Missing in Action: The Week’s Overlooked News Stories

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Ill–received attacks on equality blamed upon business leaders, young people with shingles and why did Academy Award-winning actor Robert De Niro have to take a stand against anti-vaccers? Here’s what might have escaped your notice this week….

In last week’s Missing in Action column, we talked about a piece of anti-LGBT legislation, known as the “Religious Liberty Bill,” which was headed to the Governor of Georgia’s desk. Thankfully, Nathan Deal vetoed that bill amid outrage from gay rights groups and community business leaders. Corporations like Disney, Apple, and Time Warner threatened to change their dealings in the state if discrimination was signed into action. Well it’s 2016 folks and political gall is in long supply. In an act of incredible and laughable hypocrisy, a conservative group is calling Georgia businesses “corporate bullies,” claiming they’ve “declared war” on religion. Just so we’re clear on their position: it’s completely fine to deny basic services to LGBT citizens, but not ok to object to hateful policy by hitting a bunch of backward state legislators in the wallet. Alrighty then.

This week, a member of the BeckySarwate.com team came down with a not-so-fun case of shingles, an adult reactivation of the chicken pox virus. The Centers for Disease Control and Prevention recommends people over the age of 60 get the shingles vaccine. Commercials promoting the shot are all over television. But here’s the rub – our suffering staff member is only 35 years-old. In fact she’s the second person in that demographic personally known to us to contract the painful illness within the last nine months. It turns out, shingles ain’t just a middle-aged disease. There are plenty of 30-somethings afflicted with this “older” people problem. In an article published earlier this year, Fox 5 in Atlanta found three women in their 30s struggling with the painful effects of Shingles, left wondering how they contracted the illness. Doctors don’t seem to have any answers, but anecdotally our staff member is certain the multi-prong stressors of career, family and the search for personal fulfillment are a factor in increased shingles cases (and other diseases) among late Gen Xers/early Millennials.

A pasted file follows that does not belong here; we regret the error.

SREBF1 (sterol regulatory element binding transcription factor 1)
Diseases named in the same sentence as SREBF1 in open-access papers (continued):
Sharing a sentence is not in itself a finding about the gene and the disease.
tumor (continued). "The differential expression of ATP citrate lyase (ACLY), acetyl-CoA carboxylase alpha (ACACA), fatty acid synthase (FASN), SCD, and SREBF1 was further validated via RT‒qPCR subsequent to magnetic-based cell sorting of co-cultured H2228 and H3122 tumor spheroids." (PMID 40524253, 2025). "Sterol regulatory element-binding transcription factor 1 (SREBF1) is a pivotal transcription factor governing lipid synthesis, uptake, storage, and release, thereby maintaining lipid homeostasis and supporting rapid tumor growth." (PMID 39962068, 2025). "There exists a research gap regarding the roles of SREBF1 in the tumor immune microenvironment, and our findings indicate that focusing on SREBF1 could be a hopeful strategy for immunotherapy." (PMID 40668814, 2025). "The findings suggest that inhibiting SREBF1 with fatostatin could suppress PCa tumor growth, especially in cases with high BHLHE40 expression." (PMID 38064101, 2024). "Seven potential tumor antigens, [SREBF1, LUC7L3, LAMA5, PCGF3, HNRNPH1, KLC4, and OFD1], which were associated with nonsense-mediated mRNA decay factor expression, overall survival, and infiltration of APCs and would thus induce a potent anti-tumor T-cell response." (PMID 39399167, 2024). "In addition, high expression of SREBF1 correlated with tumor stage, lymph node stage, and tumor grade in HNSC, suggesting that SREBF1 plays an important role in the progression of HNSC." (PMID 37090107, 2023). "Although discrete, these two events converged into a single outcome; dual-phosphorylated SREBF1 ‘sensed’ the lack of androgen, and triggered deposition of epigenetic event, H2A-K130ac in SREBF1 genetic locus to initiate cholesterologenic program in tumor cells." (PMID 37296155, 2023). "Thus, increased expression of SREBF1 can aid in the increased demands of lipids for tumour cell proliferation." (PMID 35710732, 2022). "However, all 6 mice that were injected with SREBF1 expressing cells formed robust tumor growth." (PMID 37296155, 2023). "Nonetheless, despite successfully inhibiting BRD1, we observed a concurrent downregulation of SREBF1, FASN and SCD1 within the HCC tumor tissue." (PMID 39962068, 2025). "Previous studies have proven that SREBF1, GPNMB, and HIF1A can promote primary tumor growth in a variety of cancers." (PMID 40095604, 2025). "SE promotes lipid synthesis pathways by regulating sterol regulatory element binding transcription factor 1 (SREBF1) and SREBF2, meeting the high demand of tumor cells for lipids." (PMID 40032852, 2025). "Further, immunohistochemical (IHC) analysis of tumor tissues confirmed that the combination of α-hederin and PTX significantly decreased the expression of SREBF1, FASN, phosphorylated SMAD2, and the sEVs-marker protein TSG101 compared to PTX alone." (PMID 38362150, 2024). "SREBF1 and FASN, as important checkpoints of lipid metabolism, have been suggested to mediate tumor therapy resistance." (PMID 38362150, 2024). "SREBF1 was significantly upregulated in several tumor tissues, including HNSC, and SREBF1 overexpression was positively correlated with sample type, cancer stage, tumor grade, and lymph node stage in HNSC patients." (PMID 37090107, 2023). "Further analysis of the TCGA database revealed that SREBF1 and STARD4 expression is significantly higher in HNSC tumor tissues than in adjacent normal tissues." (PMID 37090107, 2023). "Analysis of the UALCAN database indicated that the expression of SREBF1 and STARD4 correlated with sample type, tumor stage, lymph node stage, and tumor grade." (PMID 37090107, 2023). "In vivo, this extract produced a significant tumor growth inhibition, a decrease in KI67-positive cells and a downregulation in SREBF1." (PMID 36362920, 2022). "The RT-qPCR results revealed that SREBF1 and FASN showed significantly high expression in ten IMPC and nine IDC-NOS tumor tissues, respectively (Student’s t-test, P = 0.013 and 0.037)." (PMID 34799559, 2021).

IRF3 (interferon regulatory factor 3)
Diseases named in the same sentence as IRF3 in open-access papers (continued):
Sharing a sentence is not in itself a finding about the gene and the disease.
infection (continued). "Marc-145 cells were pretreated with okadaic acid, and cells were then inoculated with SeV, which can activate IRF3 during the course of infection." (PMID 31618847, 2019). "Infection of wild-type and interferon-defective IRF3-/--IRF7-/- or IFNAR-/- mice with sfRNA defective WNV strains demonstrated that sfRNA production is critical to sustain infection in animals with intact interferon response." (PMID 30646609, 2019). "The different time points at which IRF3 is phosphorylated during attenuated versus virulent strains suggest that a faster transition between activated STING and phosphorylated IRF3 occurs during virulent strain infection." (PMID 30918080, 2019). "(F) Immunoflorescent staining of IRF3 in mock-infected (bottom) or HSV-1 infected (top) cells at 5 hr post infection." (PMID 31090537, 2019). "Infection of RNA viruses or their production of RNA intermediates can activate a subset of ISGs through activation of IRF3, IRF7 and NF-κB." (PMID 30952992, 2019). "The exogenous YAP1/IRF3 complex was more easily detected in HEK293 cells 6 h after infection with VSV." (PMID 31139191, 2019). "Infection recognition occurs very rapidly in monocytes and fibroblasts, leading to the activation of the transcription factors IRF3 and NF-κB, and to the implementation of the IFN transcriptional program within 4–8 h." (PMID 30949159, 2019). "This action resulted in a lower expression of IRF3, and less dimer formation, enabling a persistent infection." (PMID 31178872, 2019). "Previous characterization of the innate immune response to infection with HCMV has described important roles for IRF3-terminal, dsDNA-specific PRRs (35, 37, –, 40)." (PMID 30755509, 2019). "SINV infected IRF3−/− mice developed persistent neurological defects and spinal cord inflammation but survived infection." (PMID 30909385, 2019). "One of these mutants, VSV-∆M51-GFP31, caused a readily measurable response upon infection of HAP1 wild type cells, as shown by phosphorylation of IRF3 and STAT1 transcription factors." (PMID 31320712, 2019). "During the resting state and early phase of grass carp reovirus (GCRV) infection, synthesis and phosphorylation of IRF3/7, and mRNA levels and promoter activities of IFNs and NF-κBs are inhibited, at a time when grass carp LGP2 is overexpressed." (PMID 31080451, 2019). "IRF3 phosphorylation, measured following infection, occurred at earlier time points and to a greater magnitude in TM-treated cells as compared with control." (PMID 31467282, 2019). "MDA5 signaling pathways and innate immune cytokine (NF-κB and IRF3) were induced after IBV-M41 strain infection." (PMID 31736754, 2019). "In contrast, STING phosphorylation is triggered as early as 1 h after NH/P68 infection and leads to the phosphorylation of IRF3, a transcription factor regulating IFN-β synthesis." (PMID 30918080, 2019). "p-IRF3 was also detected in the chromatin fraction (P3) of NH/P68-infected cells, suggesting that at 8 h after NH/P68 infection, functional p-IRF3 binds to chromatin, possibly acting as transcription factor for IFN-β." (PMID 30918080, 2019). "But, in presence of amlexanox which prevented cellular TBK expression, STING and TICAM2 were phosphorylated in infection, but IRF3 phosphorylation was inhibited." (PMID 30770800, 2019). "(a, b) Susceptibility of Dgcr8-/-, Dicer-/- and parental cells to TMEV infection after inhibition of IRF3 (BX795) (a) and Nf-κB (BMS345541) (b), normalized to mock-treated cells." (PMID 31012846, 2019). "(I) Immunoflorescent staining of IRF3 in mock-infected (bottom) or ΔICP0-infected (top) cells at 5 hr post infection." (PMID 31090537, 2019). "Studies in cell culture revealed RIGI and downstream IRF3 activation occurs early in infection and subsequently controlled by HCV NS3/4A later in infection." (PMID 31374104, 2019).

To continue the theme of item #2, you can’t get shingles if you didn’t have chicken pox, and you won’t contract chicken pox if you were vaccinated as a child. Our staff member is infinitely happy that her kids won’t suffer the way she is. Vaccines are good. They prevent horrible maladies like measles, polio, and diphtheria (does anyone even know what that is?). But there are still those who stubbornly ignore scientific fact. In 2010, Andrew Wakefield was stripped of his medical license for linking vaccines to autism in a discredited 1998 study. And now a documentary about Wakefield has been pulled from the Tribeca Film Festival by co-founder Robert De Niro. It seems this is a long-running controversy that just can’t be put to rest. Where’s Jenny McCarthy?

Strangely Sad (April 10, 2010)

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I know better than to get attached to celebrity couples. For one, most of what you see is not real (ahem! Zac Efron and Vanessa Hudgens). And secondly, it’s usually over before you have a chance to get used to it.

But once in awhile, two stars align and actually get me to care. This week, I was inexplicably saddened to learn of the breakup of Jim Carrey and Jenny McCarthy, coupled for five years. They are both likable, funny people, and always seemed so loving and normal by celebrity standards.

Word is that Jim’s longtime battle with depression, which would often lead him to go AWOL for days at a time, took it’s toll on Jenny. I sympathize. I know from experience how hard it is to keep caring for someone who’s unreachable.